Pazera Video Converters Suite
Runs as a stand-alone program on a user's computer
Excellent presets, easy to use, custom profiles
Looks intimidating, separate programs for each output type, no advanced tweaks. Contains unwanted bundled components. Take care to avoid these during the install process.
21.3 MB
Unrestricted freeware
This product is portable.
Miro Video Converter
Runs as a stand-alone program on a user's computer
Brutally easy-to-use device conversion
Only one file at a time, no profile or generic tweaking, only MP4
425.09 KB
Unrestricted freeware
There is no portable version of this product available.
Windows and Mac OSX
iWisoft Free Video Converter
Runs as a stand-alone program on a user's computer
Simple polished interface, file and preset editing allowed, many device presets
Checks for updates and launches the browser on startup, requires Windows Media Player
8.7 MB
32 bit but 64 bit compatible
Unrestricted freeware
A portable version of this product is available but not from the developer.

Portable version available here.

Format Factory
Runs as a stand-alone program on a user's computer
Stable with many device presets. Supports all video file formats. Rips DVD's & Music CD's. Very powerful software.
Installer is bundled with a toolbar (you are able to opt out), interface is non-linear and somewhat confusing.
58.88 MB
Unrestricted freeware
There is no portable version of this product available.
NT/2000/XP/Vista/7 and 8 (NET Framework)
Runs as a stand-alone program on a user's computer
Solid preset list, highly advanced tweaks, sleek interface
Dependencies, no installer
38 MB
Unrestricted freeware
A portable version of this product is available from the developer.
2000/XP/2003 Server/Vista/7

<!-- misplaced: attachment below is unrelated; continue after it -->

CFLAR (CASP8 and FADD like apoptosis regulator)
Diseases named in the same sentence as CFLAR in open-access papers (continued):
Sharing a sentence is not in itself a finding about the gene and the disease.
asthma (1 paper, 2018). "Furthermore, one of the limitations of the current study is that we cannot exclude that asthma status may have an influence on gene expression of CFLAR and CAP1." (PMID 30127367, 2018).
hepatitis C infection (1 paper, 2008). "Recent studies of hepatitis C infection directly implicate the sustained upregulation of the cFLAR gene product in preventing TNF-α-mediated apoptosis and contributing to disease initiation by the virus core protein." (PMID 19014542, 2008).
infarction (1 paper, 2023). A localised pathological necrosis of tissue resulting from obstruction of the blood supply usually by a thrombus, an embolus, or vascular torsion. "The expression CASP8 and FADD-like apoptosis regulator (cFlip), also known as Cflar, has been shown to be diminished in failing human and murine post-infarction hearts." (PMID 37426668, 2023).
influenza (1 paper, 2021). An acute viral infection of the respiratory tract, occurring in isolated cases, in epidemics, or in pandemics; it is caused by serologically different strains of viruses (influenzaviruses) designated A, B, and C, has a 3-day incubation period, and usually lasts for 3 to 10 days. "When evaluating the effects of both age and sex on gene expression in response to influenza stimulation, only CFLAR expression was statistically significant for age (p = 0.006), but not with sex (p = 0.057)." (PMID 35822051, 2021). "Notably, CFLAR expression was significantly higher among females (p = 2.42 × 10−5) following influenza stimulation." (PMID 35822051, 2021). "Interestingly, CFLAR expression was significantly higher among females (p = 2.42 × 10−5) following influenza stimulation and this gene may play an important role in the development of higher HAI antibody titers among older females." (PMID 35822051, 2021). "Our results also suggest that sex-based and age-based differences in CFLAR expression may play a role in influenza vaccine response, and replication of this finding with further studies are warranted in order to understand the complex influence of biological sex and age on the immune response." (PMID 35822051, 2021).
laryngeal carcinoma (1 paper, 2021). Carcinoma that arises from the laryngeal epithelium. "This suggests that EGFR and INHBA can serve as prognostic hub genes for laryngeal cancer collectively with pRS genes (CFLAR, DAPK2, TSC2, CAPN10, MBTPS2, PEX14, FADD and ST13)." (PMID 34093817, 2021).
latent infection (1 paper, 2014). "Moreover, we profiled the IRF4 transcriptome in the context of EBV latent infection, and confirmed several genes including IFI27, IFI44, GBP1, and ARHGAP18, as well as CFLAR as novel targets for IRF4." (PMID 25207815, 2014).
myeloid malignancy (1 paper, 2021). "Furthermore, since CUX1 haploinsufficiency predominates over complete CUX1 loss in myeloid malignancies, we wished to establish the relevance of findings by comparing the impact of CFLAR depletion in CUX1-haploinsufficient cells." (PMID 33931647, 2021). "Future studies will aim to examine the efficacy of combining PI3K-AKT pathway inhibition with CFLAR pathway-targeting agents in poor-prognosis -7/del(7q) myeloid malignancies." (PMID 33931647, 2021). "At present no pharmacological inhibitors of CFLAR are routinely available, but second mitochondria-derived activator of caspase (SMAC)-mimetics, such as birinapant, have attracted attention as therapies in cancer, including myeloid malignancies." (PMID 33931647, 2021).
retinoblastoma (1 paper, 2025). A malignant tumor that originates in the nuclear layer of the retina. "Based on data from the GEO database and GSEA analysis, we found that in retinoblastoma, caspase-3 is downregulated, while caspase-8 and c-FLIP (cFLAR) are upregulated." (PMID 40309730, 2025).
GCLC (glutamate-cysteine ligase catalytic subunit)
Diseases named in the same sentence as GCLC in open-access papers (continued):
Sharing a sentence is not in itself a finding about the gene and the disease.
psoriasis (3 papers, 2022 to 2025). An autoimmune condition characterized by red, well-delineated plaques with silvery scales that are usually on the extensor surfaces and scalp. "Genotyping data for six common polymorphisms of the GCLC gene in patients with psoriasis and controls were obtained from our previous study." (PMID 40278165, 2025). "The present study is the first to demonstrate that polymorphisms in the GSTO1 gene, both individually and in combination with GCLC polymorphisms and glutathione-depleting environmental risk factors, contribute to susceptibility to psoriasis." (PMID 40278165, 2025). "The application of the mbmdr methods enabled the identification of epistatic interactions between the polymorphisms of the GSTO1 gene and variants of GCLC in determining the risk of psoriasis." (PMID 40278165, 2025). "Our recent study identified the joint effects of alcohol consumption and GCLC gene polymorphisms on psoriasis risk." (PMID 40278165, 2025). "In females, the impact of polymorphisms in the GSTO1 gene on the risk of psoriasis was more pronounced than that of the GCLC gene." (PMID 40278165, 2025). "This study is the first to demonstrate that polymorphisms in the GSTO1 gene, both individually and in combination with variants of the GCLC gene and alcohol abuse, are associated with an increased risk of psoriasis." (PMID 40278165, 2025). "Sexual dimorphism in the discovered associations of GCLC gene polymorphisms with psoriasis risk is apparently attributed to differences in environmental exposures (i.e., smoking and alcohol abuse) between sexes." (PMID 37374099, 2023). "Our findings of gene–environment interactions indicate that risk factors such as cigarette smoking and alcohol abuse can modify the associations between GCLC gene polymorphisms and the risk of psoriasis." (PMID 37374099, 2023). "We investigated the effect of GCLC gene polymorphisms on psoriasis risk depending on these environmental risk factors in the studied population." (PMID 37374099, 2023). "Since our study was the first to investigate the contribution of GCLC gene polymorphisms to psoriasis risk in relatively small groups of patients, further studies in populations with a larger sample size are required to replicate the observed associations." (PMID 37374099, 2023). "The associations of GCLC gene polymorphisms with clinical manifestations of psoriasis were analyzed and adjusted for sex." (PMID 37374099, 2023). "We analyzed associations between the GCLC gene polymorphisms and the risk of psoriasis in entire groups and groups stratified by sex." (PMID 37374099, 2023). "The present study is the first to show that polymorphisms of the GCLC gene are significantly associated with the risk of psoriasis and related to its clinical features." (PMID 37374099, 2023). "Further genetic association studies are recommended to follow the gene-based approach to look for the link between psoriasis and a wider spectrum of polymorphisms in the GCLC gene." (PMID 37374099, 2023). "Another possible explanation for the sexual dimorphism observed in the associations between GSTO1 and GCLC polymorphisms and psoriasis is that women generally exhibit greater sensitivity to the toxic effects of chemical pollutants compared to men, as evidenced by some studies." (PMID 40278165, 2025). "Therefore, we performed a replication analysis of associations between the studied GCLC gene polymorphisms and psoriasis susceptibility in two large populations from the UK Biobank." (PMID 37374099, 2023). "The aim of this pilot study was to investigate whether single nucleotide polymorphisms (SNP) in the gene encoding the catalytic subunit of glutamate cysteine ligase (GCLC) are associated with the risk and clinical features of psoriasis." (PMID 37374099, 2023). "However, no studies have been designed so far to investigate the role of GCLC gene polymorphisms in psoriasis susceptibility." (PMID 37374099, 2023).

Pazera Free Audio Extractor
Runs as a stand-alone program on a user's computer
Great presets, supports many input and output formats, easy to use, custom profiles
No advanced tweaks. Contains unwanted bundled components. Take care to avoid these during the install process.
Unrestricted freeware
This product is portable.
Runs as a stand-alone program on a user's computer
Cross-platform, simple interface, good presets, complete features, video quality is excellent, DVD ripping, subtitle support
No preview window in the Windows version, slow encoding (based on settings chosen), output formats limited to MPEG-4 and H.264
13.63 MB
32 and 64 bit versions available
Open source freeware
There is no portable version of this product available.
MacOS 32/64-bit, Windows XP/Vista/7 32-bit, Fedora 15 32/64-bit, Ubuntu


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by Anupam on 17. November 2009 - 9:26  (36762)

I agree with you. FormatFactory is my choice too. It offers so many conversions... audio, video, images, and can even rip DVDs too. I also found it to be useful both for average, and experienced users.


by Arithmomaniac on 18. November 2009 - 22:37  (36865)

Thanks for the MediaCope and Koyote tips. I'll have revised reviews soon.
A clarification...Koyote does AV conversion. It just does not convert from or to MP3, AAC, etc. They have a seperate converter for that, which I need to review also.

by Anupam on 19. November 2009 - 20:45  (36931)

Very welcome :).

I checked Koyote Video Converter today. It does not do audio conversion... only videos. It can extract audio from the video file, and convert it to another format though. But it does not accept audio file as an input, and convert it to another audio format.

I tried MediaCope today too. It requires .NET framework SP1... and I think that will be a disadvantage for the product, as many users do not like to install .NET frameworks unnecessarily... including myself.
I however tested it on my cousin's PC, after installing .NET 2.0 SP2.